Placement new and destructor

Discussion in 'C++' started by dragoncoder, May 10, 2006.

  1. dragoncoder

    dragoncoder Guest

    Hello all,

    I am reading C++ Primer 3rd edition by Lippman & Lajoie and come across
    the following piece of code as an example demostrating the use of
    placement new.

    Section 8.4.5 (Page 417-418)

    #include <iostream>
    #include <new>

    const int chunk = 16;

    class Foo {
    int val() { return _val; }
    Foo() { _val = 0; }
    int _val;

    char *buf = new char[sizeof (Foo) * chunk];

    int main() {
    Foo *pb = new (buf) Foo;
    if ( pb.val() == 0 )
    cout << "new expression worked!" << endl;
    delete[] buf;
    return 0;

    Looking at the above code, I feel it is incorrect at 2 places.

    1. Since pb is a pointer to a Foo object, the expression inside the if
    condition should have been pb->val() instead of pb.val(), okay that may
    be a printing mistake.

    2. The second error is not a typographical error. I see at no place in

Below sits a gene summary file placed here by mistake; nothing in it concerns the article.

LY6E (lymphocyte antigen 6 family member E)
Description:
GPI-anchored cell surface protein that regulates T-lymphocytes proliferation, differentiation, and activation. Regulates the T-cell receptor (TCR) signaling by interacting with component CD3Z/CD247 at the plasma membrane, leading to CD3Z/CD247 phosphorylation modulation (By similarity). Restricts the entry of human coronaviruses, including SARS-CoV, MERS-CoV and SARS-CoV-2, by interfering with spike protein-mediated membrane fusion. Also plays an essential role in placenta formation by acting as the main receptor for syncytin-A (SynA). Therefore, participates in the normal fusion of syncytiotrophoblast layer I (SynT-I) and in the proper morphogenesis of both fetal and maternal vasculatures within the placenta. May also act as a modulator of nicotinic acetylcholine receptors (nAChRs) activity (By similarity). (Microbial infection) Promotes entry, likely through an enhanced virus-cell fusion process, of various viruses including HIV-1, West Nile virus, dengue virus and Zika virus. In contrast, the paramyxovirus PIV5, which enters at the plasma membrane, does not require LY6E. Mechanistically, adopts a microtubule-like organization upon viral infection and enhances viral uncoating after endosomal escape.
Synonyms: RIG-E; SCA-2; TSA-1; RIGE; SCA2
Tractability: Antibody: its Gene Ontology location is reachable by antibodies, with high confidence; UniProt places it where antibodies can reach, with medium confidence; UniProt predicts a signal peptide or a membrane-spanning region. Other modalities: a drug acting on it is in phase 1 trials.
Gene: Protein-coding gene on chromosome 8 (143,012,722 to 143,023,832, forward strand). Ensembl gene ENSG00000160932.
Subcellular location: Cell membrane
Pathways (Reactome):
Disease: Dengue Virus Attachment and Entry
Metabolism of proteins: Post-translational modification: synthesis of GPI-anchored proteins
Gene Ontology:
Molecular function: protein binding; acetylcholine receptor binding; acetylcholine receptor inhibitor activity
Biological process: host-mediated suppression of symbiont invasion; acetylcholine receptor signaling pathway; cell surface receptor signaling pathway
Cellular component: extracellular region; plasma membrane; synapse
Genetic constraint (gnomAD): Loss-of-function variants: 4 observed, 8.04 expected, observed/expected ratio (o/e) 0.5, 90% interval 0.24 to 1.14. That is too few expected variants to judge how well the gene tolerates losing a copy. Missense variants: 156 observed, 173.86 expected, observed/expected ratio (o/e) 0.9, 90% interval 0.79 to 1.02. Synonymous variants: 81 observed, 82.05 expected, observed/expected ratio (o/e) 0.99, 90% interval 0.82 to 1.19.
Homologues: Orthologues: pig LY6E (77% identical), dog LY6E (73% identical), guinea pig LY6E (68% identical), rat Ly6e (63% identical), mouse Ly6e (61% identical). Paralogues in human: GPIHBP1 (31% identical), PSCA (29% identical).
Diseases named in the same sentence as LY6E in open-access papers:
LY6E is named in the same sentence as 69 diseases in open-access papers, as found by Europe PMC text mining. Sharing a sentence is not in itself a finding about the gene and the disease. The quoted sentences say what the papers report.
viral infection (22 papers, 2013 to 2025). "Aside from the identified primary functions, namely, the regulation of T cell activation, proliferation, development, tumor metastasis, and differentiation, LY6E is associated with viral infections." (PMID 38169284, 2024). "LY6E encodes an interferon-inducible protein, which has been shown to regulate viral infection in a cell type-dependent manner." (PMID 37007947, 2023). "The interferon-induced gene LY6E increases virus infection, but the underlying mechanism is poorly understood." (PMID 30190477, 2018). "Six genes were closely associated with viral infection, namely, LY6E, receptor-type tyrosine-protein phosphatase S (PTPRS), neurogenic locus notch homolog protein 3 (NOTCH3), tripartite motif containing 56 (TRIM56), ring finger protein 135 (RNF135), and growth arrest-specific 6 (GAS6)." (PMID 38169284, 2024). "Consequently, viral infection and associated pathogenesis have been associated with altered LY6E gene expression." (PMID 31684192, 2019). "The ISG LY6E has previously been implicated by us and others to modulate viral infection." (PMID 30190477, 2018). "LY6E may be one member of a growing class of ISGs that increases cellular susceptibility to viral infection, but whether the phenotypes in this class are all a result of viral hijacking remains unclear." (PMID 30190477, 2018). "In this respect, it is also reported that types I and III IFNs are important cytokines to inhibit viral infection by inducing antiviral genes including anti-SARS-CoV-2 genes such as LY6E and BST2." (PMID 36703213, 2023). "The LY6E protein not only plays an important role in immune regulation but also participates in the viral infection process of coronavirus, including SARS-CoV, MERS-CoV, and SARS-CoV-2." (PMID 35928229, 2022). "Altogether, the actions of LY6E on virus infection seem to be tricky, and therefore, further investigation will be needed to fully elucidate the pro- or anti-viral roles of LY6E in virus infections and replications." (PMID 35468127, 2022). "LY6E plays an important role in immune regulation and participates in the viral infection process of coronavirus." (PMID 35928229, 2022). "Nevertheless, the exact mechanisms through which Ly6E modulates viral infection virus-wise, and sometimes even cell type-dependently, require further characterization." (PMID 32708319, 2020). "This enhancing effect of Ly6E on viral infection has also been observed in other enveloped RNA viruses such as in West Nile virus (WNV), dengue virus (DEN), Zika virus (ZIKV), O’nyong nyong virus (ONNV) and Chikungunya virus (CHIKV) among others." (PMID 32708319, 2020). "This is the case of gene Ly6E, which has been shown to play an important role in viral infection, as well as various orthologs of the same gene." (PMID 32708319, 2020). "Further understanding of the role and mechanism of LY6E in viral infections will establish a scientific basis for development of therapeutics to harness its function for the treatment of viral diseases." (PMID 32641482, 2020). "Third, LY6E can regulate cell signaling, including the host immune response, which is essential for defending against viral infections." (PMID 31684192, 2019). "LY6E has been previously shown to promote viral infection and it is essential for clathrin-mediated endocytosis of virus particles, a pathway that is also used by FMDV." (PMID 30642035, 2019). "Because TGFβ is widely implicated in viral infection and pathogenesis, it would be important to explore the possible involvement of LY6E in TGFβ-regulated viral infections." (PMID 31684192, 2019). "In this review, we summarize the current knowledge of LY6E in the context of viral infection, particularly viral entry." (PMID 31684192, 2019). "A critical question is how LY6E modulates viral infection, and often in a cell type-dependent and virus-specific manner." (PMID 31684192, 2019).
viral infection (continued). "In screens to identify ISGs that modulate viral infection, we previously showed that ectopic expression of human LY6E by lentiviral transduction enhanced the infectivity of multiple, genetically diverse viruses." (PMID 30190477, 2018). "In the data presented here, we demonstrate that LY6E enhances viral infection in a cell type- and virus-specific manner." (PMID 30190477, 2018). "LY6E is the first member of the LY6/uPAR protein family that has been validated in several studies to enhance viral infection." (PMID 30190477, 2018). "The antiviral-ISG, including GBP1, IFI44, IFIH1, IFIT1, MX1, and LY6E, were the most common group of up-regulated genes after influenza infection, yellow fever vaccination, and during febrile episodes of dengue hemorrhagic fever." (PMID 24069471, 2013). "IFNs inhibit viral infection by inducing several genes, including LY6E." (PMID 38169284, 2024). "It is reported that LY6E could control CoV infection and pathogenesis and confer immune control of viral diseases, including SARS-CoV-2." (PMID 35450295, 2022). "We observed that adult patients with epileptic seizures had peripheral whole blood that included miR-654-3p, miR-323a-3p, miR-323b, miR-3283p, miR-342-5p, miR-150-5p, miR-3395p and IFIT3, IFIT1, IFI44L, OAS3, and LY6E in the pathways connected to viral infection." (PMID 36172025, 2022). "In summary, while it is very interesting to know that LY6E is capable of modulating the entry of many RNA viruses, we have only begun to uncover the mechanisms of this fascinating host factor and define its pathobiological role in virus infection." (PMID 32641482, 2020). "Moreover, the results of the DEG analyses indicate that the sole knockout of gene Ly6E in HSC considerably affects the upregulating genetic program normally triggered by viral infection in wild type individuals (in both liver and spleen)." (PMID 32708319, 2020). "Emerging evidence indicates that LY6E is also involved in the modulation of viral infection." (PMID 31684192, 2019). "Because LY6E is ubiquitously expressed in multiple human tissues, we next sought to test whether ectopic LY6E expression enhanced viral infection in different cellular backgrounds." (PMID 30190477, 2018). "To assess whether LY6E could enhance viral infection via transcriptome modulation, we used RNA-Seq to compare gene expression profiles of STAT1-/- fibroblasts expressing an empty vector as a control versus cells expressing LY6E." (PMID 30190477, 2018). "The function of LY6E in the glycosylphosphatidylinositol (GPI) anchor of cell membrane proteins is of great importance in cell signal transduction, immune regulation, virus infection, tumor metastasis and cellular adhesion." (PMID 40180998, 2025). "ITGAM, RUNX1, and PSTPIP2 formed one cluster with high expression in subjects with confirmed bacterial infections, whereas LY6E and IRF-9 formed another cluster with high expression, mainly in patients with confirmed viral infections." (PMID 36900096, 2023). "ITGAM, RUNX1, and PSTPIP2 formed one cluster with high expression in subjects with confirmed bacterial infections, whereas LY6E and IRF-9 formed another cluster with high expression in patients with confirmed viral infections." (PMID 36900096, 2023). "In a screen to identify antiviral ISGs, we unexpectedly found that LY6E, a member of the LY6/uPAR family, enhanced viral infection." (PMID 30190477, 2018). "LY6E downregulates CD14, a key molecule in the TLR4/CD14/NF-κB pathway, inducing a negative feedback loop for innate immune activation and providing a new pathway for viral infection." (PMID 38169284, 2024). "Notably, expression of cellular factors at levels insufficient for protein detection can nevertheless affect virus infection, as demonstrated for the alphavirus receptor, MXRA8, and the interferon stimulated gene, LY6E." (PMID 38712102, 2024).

the code the destructor of the Foo object is called. Instead delete[]
    buf calls the destructors of 16 char objects which is fine but I feel
    there should be a call to Foo's destructor before the delete[] buf.
    Shouldn't there be a call to pb->~Foo() before delete[] ?

    Please tell me, if I am missing something as this book is rated highly
    recommended at

    dragoncoder, May 10, 2006
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  2. dragoncoder

    wij Guest

    I think you are correct.

    int main() {
    Foo *pb = new (buf) Foo;
    //if ( pb.val() == 0 ) // the new above will throw if failed
    // so this test always yields false
    cout << "new expression worked!" << endl;
    pb->~Foo() // yes, destruct *pb
    delete[] buf;
    return 0;
    wij, May 10, 2006
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